I have Sun with Quad Core Processor with 8GB of ram. I am running into performance isssues especially with people who are connecting remotely. It seems to be especially true for people who might not have great internet connections.
While they are having problems on Moodle, they are able to connect to other servers at the same location. Some will not be able to log in in the first place and others will be working and then freeze and and may or may not be requested to login. They will not be able to login. When the drops/freezes occur, the log files only show a few users, and running "top" on my server (UBUNTU 8.04) doesn't show any indication of resources being strained.
One area I am wondering about is my NICs, I have 4 of them (all on the same network segment) DNS for the site points to all 4 of them with the same name and different IP addresses. (ie. an "A" record for moodle.mydomain.edu xxx.xxx.xxx.10, and an "A" record for moodle.mydoman.edu xxx.xxx.xxx.11, ...) They are all Gigabit cards. Is there a need for multiple cards? I only have a 20MB pipe to the internet for the server, so clearly from the outside I couldn't begin to reach the capacity of even 1 card. I probably don't have over 20 or so internal users at any time, so even there I wouldn't think that I would be taxing a single NIC too heavily. Does having multiple cards buy me any additional capacity that I am not thinking of? My thought is to disable three of the cards and go with a single NIC. I do know that users get different IPs. The one time I experienced the problem, I started out with one IP address, then the problem occurred and when Moodle started again (about 5 minutes later), I had a different IP address.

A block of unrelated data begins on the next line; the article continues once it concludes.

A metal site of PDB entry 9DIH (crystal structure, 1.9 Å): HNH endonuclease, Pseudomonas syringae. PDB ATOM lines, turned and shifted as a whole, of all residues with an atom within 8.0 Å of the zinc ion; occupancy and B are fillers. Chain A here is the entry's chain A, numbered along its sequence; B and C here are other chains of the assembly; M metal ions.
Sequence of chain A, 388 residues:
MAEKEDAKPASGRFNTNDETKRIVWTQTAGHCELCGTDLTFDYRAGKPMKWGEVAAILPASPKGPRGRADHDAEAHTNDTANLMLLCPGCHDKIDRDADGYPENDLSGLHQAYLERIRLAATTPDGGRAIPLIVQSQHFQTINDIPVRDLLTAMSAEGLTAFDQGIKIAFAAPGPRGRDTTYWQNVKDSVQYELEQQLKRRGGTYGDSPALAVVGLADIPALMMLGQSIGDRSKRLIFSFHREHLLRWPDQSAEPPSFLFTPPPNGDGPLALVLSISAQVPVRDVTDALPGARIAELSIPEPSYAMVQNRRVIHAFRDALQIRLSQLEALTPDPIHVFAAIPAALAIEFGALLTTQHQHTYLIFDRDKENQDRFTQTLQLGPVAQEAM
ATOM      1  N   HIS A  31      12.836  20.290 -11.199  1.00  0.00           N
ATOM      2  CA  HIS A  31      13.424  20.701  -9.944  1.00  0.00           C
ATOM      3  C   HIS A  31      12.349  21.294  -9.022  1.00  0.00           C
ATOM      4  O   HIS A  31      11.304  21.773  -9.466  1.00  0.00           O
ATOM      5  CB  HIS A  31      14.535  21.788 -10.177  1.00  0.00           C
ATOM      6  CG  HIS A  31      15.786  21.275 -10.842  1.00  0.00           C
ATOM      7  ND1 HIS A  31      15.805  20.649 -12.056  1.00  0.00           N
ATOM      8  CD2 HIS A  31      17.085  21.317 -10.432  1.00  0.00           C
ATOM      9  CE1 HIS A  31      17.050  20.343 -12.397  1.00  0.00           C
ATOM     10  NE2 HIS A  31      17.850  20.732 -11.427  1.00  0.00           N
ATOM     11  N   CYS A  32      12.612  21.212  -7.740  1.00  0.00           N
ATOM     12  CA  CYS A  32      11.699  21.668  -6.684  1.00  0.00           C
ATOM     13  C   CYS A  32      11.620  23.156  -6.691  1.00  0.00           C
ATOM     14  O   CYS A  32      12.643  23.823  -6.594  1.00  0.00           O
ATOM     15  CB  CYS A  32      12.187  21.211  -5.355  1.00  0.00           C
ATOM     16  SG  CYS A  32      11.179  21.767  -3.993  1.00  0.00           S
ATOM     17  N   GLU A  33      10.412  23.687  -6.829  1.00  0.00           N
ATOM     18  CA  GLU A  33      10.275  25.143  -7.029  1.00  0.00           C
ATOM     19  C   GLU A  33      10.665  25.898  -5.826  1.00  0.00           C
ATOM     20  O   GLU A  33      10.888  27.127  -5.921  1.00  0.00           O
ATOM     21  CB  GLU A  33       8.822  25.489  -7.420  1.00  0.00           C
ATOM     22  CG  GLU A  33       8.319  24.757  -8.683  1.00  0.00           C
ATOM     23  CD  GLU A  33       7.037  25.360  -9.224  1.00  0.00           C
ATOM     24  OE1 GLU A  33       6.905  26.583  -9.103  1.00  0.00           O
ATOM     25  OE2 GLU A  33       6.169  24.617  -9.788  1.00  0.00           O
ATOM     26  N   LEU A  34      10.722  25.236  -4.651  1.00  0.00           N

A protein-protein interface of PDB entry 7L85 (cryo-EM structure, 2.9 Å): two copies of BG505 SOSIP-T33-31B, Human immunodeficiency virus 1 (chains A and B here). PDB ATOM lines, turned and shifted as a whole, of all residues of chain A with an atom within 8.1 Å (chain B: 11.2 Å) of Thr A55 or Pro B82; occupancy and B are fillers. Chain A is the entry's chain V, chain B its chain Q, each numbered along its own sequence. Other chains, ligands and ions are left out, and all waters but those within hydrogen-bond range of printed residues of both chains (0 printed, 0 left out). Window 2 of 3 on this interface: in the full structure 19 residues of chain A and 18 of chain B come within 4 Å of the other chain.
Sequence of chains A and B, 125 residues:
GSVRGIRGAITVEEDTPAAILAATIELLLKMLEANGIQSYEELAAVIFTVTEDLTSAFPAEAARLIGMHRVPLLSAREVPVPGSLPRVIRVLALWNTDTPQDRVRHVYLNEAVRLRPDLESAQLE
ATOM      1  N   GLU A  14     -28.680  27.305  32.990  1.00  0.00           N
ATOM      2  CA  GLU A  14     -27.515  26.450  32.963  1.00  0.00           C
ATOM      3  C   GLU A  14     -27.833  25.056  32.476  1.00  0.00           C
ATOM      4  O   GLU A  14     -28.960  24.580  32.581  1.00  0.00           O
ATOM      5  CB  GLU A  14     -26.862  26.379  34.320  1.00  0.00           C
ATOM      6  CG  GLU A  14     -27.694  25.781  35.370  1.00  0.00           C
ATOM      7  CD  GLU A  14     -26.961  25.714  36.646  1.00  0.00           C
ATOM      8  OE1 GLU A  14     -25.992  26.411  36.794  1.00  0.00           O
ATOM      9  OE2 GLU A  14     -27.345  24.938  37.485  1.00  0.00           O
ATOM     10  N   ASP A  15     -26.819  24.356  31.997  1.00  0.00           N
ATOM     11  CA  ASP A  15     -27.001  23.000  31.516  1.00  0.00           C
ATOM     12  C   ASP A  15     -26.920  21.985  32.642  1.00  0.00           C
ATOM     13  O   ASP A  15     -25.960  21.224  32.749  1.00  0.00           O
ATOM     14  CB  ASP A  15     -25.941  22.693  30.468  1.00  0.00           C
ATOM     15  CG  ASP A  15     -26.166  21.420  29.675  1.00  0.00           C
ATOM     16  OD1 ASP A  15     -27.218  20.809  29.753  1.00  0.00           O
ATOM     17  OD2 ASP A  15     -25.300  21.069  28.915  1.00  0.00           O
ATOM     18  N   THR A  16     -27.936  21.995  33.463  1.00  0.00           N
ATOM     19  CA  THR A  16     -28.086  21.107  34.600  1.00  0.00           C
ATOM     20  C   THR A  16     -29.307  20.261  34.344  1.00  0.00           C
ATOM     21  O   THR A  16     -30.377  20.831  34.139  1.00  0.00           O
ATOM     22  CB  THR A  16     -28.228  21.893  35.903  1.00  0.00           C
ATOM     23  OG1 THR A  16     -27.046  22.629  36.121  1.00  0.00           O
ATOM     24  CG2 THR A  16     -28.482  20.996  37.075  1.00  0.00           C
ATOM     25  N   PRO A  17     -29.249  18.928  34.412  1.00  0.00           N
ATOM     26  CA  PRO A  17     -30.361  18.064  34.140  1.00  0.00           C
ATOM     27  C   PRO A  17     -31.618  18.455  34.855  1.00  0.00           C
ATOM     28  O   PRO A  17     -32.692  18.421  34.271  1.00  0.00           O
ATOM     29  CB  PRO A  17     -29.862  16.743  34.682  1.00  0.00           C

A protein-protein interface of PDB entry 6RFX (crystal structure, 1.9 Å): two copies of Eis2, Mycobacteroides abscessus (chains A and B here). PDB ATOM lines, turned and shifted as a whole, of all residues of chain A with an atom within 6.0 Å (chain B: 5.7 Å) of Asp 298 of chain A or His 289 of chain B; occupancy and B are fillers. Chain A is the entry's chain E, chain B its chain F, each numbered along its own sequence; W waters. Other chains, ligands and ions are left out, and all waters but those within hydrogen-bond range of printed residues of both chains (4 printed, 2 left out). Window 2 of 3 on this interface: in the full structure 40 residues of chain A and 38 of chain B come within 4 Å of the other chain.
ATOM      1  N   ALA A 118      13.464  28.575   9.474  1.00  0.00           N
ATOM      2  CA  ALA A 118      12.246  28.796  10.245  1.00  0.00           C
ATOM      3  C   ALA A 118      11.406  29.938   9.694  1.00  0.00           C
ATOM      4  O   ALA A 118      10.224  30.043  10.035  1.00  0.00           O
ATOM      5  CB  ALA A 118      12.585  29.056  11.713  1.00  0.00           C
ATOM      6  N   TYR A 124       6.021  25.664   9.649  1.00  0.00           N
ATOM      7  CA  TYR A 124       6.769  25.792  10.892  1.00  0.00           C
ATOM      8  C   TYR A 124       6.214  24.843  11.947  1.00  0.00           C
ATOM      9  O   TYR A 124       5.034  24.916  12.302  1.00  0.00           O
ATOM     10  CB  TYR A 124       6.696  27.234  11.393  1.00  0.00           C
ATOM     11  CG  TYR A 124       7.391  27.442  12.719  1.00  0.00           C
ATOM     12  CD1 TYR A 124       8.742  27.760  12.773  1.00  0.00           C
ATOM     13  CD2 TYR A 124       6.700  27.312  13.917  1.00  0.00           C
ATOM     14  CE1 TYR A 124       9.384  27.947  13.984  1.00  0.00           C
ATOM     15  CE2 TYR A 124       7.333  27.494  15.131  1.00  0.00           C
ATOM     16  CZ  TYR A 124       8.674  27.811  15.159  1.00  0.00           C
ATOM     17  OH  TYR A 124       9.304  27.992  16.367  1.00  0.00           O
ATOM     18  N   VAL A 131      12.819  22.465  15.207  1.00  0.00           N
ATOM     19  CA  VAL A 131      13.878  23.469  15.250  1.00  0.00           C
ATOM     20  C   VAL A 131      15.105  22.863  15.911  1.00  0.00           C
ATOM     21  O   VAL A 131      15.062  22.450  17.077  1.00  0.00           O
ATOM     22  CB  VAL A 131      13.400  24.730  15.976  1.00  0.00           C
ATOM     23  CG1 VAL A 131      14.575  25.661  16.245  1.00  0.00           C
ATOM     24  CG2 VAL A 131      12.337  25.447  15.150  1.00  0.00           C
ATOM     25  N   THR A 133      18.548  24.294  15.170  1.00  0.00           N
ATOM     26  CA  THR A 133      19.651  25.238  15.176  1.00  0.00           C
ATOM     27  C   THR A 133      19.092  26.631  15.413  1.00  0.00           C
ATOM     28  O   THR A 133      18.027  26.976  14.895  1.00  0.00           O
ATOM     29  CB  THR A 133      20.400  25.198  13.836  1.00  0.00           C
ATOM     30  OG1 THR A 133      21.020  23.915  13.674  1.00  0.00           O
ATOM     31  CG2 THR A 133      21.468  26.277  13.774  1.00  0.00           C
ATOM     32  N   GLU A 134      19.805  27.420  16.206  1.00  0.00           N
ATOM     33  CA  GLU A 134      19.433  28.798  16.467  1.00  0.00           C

I should add, that I don't have any layer 4 devices doing round robin pointing to a particular IP in order to do load balancing. Getting a different IP address is purely a function of the negotiation of DNS and the user.
According to the Moodle log file, I had fewer than 5 users on the system when the last people reported an issue and they weren't doing anything I would have thought would have stressed the system. At the same time they were experiencing an issue, I had another remote user that didn't have a problem.